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The use of SGL T2 inhibitors and GLP-1 receptor agonists, a worthwhile physiologic combination in managing type 2 diabetes while reducing cardiovascular risk

Journal of Cardiology & Current Research
Javier Morales, MD, FACP, FACE,1 Merces Assumpcao-Morales, MD2


The management of type 2 diabetes has become increasingly challenging where management decision choices should be focusing on reducing hypoglycemia while reducing end organ effects, particularly cardiovascular disease, nonalcoholic fatty liver disease, and renal insufficiency. Intensification of diabetes management should be exercised every 3 months according to most published consensus statements; however, hemoglobin A1c targets need to be individualized based on existing comorbidities and age. The recent revision of the consensus statement of the American diabetes Association, as well as the American Association of Clinical Endocrinologists still advocates metformin as initial monotherapy as adjunct to diet and exercise in those patients that have been diagnosed with type 2 diabetes. Often times, intensification will need to be exercised. Such options should be based on cardiovascular risk, need for weight loss, need to avoid hypoglycemia, and in those circumstances where cost may be an issue. During the development program of most of these newer agents, certain combinations have been studied and these include the GLP-1 receptor agonists and the SGL T2 inhibitors which seem to provide an additive benefit in curtailing the challenge of glycemic control while mitigating cardiovascular risk.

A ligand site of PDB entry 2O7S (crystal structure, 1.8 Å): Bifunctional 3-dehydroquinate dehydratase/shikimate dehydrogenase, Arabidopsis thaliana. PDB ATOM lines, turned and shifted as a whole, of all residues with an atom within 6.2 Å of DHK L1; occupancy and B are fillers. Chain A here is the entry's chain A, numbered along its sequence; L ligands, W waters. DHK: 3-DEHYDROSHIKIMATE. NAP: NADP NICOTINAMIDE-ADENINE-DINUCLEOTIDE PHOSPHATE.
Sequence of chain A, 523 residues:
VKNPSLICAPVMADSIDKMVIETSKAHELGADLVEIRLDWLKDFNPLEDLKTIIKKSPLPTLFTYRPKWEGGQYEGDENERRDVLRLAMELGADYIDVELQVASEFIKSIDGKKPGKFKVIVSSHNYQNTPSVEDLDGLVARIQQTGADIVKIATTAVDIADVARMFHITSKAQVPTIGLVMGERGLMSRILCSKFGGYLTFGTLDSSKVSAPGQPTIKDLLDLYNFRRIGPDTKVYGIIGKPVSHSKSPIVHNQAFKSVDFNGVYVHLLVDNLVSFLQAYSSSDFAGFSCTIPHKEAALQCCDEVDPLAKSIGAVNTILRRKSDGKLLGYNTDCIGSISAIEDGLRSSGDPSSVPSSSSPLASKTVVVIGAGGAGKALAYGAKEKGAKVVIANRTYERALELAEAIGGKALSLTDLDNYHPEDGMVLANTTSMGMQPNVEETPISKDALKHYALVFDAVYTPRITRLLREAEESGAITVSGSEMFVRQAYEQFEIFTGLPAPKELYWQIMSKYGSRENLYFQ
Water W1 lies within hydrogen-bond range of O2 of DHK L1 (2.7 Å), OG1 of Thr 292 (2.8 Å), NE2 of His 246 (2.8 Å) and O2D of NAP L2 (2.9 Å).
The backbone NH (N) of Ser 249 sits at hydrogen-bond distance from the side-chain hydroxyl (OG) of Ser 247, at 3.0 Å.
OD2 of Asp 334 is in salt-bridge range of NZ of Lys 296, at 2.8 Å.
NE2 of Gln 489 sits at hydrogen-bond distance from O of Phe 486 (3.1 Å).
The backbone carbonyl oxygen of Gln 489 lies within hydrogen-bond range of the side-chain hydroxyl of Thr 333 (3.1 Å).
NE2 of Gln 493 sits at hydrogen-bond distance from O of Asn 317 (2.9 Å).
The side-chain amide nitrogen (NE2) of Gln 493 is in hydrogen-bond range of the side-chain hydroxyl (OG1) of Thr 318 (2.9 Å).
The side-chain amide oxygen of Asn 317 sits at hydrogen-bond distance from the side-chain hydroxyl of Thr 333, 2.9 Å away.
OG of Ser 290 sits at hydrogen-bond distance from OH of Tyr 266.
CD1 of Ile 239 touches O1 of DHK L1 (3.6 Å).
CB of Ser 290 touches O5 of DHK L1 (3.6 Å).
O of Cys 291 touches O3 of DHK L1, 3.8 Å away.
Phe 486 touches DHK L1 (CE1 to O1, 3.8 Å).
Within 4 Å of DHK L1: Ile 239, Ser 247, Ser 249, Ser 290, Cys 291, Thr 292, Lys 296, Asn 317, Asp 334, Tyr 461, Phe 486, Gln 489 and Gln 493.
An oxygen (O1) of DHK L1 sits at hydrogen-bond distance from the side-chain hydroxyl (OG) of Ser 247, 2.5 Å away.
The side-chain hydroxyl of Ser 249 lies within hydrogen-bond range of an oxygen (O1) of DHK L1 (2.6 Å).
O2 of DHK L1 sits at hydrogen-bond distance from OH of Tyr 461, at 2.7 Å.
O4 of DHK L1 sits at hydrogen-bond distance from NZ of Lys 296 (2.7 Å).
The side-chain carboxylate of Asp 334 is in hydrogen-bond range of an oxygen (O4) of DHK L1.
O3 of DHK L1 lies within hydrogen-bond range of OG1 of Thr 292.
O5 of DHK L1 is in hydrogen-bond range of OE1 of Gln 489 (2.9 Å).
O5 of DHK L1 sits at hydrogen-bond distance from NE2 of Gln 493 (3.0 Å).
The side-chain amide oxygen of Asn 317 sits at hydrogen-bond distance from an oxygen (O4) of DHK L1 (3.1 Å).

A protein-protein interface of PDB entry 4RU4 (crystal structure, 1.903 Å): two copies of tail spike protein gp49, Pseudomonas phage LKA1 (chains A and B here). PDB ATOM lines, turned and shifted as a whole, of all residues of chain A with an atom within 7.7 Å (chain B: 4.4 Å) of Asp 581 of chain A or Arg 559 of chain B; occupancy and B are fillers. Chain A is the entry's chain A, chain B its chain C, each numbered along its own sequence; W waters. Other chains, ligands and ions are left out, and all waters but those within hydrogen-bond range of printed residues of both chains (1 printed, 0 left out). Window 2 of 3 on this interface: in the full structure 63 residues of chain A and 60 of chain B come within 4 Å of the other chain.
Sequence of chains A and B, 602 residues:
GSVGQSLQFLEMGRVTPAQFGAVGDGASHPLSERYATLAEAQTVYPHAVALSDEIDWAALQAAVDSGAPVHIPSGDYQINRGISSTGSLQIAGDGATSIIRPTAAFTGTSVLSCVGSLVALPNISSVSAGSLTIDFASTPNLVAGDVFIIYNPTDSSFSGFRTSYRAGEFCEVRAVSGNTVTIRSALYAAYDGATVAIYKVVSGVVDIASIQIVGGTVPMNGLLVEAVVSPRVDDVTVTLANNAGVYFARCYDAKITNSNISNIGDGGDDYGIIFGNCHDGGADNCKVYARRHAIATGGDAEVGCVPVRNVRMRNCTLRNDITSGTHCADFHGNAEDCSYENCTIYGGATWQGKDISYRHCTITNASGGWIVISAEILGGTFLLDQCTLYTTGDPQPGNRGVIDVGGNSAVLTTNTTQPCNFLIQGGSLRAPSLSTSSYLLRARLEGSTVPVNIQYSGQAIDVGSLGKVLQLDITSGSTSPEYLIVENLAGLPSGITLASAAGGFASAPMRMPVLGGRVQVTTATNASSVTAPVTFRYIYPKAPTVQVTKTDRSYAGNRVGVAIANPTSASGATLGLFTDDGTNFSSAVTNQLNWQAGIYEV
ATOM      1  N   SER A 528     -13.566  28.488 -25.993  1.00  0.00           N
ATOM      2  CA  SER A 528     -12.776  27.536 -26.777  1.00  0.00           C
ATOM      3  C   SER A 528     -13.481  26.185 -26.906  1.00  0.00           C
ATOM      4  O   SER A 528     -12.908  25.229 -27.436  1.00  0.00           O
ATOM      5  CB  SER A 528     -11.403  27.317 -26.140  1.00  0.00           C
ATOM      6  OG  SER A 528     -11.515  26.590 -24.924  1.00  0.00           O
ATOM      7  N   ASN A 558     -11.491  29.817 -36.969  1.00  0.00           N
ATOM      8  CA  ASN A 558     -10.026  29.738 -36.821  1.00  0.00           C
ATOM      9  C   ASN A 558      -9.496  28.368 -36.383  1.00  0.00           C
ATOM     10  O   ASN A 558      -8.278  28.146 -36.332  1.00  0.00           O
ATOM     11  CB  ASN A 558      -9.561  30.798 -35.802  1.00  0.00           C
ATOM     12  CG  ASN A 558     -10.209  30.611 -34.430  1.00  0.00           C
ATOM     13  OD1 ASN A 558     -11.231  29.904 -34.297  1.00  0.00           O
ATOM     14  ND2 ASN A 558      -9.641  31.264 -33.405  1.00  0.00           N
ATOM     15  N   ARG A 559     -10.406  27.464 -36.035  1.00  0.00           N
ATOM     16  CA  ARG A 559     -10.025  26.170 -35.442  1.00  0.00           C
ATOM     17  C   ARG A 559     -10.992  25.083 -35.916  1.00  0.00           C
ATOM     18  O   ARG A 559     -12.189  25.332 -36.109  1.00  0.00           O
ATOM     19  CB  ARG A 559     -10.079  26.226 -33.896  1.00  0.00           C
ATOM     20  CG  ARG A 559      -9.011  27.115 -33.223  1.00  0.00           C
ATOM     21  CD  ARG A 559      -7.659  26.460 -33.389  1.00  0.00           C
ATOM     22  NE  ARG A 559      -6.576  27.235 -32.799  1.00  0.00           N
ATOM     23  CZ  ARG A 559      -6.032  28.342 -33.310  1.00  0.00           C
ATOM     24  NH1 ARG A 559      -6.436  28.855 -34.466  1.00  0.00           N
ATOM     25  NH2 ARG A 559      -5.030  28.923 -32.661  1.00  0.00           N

GLP-1, SGL T2 inhibitor, diabetes, cardiovascular disease, congestive heart failure, weight loss, systolic blood pressure, chronic kidney disease, incretin, major adverse cardiovascular event, type 2 diabetes